In the United States government, the line-item veto is the right of the chief executive to nullify or cancel individual provisions bills-usually budget appropriations bills-without vetoing the entire bill. Like regular vetoes, line-item vetoes are usually subject to the possibility of being overridden by the legislative body. While many state governors have line-item veto power, the President of the United States does not.
The line item veto is exactly what you might do when your grocery tab runs to $20.00, but you only have $15.00 on you. Instead of adding to your total debt by paying with a credit card, you put back $5.00 worth of items you don't really need. The line item veto - the power to not buy unneeded items - is a power U.S. presidents have long wanted but have just as long been denied.
The line-item veto, sometimes called the partial veto, is a type of veto that would give the President of the United States the power to cancel an individual provision or provisions - line-items - in spending, or "appropriations" bills, without vetoing the entire bill.
Like traditional presidential vetoes, a line-item veto could be overridden by Congress.
Line Item Veto Pros and Cons
Proponents of the line-item veto argue that it would allow the president to cut wasteful "pork barrel" or earmark spending from the federal budget.
Opponents argue that it would continue a trend of increasing the power of the executive branch of government at the expense of the legislative branch. Opponents also argue, and the Supreme Court has agreed, that the line-item veto is unconstitutional. In addition, they say it would not reduce wasteful spending and could even make it worse.
History of the Line-Item Veto
Virtually every president since Ulysses S. Grant has asked Congress for line-veto power. President Clinton actually got but did not keep it long.
On April 9, 1996, former President Bill Clinton signed the 1996 Line Item Veto Act, which had been championed through Congress by Senators Bob Dole (R-Kansas), and John McCain (R-Arizona), with the support of several Democrats.
On August 11, 1997, President Clinton used the line-item veto for the first time to cut three measures from an expansive spending and taxation bill. At the bill's signing ceremony, Clinton declared the selective veto a cost-cutting breakthrough and a victory over Washington lobbyists and special interest groups.
"From now on, presidents will be able to say 'no' to wasteful spending or tax loopholes, even as they say 'yes' to vital legislation," said President Clinton.
But, "from now on" wasn't for long at all. Clinton used the line-item veto two more times in 1997, cutting one measure from the Balanced Budget Act of 1997 and two provisions of the Taxpayer Relief Act of 1997. Almost immediately, groups aggrieved by the action, including the City of New York, challenged the line-item veto law in court.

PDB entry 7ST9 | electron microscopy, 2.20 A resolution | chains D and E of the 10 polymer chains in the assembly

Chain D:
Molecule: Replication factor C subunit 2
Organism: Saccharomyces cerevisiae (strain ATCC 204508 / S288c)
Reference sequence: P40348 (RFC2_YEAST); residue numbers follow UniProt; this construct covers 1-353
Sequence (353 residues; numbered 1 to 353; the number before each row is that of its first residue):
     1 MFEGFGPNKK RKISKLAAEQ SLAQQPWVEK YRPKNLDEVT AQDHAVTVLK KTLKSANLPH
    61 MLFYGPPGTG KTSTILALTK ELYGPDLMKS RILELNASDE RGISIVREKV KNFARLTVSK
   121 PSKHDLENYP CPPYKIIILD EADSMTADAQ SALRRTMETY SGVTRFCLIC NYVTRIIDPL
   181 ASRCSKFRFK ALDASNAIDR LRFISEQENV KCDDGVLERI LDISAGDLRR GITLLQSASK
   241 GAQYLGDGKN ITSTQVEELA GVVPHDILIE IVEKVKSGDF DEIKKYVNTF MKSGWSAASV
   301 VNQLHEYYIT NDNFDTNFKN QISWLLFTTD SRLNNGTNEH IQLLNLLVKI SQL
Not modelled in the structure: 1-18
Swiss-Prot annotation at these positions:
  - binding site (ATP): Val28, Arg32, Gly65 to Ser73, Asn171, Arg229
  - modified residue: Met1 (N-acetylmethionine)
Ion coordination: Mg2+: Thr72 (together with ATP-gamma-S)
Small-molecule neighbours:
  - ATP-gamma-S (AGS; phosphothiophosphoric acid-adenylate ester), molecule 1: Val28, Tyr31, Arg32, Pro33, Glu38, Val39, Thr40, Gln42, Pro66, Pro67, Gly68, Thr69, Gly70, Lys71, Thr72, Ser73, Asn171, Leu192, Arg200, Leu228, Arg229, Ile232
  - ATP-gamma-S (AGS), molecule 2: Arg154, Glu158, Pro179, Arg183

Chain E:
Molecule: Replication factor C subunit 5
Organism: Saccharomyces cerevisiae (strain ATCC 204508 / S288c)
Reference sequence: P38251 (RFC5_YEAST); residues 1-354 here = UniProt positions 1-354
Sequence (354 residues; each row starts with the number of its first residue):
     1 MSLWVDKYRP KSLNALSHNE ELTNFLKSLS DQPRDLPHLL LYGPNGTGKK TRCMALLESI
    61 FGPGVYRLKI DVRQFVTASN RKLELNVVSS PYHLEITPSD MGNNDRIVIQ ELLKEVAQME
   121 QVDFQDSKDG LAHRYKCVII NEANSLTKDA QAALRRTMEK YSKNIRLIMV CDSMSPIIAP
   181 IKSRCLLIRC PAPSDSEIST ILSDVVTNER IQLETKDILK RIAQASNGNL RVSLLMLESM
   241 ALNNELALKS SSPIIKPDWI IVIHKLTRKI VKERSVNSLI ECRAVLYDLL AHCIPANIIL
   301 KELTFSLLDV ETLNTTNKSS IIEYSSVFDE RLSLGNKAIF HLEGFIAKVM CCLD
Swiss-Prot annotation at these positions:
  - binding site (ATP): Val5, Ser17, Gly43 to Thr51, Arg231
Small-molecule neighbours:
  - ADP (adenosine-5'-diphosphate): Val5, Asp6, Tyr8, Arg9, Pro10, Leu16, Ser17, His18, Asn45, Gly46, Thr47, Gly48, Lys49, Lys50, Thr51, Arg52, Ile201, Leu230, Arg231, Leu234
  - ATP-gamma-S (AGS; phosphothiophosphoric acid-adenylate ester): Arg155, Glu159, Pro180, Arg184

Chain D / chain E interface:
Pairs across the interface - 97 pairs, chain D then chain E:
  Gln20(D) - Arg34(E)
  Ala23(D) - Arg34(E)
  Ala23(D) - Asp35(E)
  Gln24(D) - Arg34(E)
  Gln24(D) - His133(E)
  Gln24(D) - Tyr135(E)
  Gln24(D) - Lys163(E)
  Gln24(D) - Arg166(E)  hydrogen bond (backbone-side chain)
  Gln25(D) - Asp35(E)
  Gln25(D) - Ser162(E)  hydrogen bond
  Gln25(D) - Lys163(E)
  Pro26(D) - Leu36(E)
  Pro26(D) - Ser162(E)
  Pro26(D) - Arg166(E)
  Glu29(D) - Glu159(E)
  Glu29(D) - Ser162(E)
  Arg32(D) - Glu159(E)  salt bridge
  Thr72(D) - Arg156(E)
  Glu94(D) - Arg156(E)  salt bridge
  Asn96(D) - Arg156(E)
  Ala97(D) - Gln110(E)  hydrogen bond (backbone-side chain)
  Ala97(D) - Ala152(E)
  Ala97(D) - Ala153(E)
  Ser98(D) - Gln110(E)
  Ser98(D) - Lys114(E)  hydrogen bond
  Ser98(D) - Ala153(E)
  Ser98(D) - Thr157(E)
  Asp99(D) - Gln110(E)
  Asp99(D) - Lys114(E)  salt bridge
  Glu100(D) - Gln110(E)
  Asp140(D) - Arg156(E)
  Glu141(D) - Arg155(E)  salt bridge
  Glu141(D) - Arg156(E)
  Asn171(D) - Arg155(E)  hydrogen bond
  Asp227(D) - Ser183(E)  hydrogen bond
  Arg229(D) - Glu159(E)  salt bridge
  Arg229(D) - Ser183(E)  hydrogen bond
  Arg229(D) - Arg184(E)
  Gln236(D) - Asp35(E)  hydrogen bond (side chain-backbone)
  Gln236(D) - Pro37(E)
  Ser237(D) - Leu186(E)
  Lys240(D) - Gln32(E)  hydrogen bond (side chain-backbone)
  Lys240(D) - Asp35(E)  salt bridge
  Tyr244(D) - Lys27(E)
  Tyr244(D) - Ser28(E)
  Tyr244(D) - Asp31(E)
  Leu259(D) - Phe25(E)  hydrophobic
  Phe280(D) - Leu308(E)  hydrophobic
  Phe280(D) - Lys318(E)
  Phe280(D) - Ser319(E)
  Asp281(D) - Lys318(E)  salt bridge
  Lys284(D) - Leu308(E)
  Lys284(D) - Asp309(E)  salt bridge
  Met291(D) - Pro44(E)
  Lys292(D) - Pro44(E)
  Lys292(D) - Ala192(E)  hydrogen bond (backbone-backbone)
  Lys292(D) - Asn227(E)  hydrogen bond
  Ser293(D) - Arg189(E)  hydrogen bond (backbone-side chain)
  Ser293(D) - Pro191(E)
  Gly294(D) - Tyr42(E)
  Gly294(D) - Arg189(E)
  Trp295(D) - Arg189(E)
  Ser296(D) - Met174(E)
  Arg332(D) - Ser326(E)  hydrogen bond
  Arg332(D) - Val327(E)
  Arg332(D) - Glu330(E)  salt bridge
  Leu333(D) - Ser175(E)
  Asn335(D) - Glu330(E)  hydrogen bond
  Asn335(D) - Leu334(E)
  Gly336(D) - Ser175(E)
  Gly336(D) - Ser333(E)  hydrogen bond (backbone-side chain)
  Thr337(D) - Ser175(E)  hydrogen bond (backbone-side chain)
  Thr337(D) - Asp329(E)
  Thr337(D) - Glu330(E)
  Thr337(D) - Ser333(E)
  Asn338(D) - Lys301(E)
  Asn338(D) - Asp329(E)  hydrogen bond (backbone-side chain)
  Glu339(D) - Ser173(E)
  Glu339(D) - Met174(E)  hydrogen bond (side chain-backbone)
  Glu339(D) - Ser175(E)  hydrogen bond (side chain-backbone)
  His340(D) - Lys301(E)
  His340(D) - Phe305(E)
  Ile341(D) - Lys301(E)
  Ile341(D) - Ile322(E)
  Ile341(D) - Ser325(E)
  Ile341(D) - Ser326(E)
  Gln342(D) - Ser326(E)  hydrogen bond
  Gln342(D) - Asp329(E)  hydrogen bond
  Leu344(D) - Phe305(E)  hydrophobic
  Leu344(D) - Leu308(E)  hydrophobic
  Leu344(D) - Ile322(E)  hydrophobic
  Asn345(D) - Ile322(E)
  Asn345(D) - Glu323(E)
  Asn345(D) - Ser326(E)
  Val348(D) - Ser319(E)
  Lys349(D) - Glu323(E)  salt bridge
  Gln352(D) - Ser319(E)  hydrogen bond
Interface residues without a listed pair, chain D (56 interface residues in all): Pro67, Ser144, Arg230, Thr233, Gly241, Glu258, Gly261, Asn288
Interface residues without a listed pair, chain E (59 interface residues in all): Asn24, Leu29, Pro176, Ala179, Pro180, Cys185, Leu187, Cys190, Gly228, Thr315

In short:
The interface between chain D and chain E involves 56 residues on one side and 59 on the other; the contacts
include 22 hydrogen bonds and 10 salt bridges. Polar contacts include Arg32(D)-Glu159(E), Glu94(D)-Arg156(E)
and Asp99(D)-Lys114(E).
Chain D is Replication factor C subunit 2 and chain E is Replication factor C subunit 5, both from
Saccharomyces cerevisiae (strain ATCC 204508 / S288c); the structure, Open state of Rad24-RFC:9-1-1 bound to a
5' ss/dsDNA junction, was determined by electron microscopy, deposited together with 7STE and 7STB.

On February 12, 1998, the United States District Court for the District of Columbia declared the 1996 Line Item Veto Act unconstitutional, and the Clinton administration appealed the decision to the Supreme Court.
In a 6-3 ruling issued on June 25, 1998, the Supreme Court, in the case of Clinton v. City of New York upheld the District Court's decision, overturning the 1996 Line Item Veto Act as a violation of the "Presentment Clause," (Article I, Section 7), of the U.S. Constitution.
By the time the Supreme Court took the power away from him, President Clinton has used the line-item veto to cut 82 items from 11 spending bills. While Congress overrode 38 of Clinton's line-item vetoes, the Congressional Budget Office estimated the 44 line-item vetoes that stood saved the government almost $2 billion.
Why is the Line-Item Veto Unconstitutional?
The Constitution's Presentment Clause cited by the Supreme Court spells out the basic legislative process by declaring that any bill, before being presented to the president for his or her signature, must have been passed by both the Senate and the House.
In using the line-item veto to delete individual measures, the president is actually amending bills, a legislative power granted exclusively to Congress by the Constitution.
In the court's majority opinion, Justice John Paul Stevens wrote: "there is no provision in the Constitution that authorizes the president to enact, to amend or to repeal statutes."
The court also held that the line-item veto violated the principles of the "separation of powers" between the legislative, executive and judicial branches of the federal government.
In his concurring opinion, Justice Anthony M. Kennedy wrote that the "undeniable effects" of the line-item veto were to "enhance the President's power to reward one group and punish another, to help one set of taxpayers and hurt another, to favor one State and ignore another."
Congressmen and Senators Object to Line-Item Veto
Historically, most members of the U.S. Congress have opposed a constitutional amendment granting the president a permanent line-item veto. Lawmakers rightfully fear the power would enable the president to veto their earmark or “pork barrel” projects they have traditionally added to the appropriations bills of the annual federal budget. In this manner, the president could use the line-item veto to punish members of Congress who have opposed his or her policy, thus bypassing the separation of powers between the Executive and Legislative branches of the federal government.